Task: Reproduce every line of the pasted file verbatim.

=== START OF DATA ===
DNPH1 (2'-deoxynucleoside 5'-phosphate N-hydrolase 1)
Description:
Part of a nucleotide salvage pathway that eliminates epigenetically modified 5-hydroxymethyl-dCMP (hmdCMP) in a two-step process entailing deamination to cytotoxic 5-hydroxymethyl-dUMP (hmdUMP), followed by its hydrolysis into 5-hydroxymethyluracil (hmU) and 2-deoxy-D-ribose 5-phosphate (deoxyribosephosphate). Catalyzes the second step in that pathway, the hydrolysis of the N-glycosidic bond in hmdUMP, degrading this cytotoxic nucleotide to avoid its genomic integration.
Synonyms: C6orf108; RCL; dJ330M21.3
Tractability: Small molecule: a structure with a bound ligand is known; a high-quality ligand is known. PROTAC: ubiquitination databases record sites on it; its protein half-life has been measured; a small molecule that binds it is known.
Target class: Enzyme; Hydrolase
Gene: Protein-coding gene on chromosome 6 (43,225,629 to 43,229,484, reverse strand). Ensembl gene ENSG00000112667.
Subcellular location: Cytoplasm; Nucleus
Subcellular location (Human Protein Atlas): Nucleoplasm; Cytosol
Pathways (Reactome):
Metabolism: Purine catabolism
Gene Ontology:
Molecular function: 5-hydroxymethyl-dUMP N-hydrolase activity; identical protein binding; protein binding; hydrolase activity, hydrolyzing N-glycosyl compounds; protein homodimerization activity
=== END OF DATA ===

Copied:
DNPH1 (2'-deoxynucleoside 5'-phosphate N-hydrolase 1)
Description:
Part of a nucleotide salvage pathway that eliminates epigenetically modified 5-hydroxymethyl-dCMP (hmdCMP) in a two-step process entailing deamination to cytotoxic 5-hydroxymethyl-dUMP (hmdUMP), followed by its hydrolysis into 5-hydroxymethyluracil (hmU) and 2-deoxy-D-ribose 5-phosphate (deoxyribosephosphate). Catalyzes the second step in that pathway, the hydrolysis of the N-glycosidic bond in hmdUMP, degrading this cytotoxic nucleotide to avoid its genomic integration.
Synonyms: C6orf108; RCL; dJ330M21.3
Tractability: Small molecule: a structure with a bound ligand is known; a high-quality ligand is known. PROTAC: ubiquitination databases record sites on it; its protein half-life has been measured; a small molecule that binds it is known.
Target class: Enzyme; Hydrolase
Gene: Protein-coding gene on chromosome 6 (43,225,629 to 43,229,484, reverse strand). Ensembl gene ENSG00000112667.
Subcellular location: Cytoplasm; Nucleus
Subcellular location (Human Protein Atlas): Nucleoplasm; Cytosol
Pathways (Reactome):
Metabolism: Purine catabolism
Gene Ontology:
Molecular function: 5-hydroxymethyl-dUMP N-hydrolase activity; identical protein binding; protein binding; hydrolase activity, hydrolyzing N-glycosyl compounds; protein homodimerization activity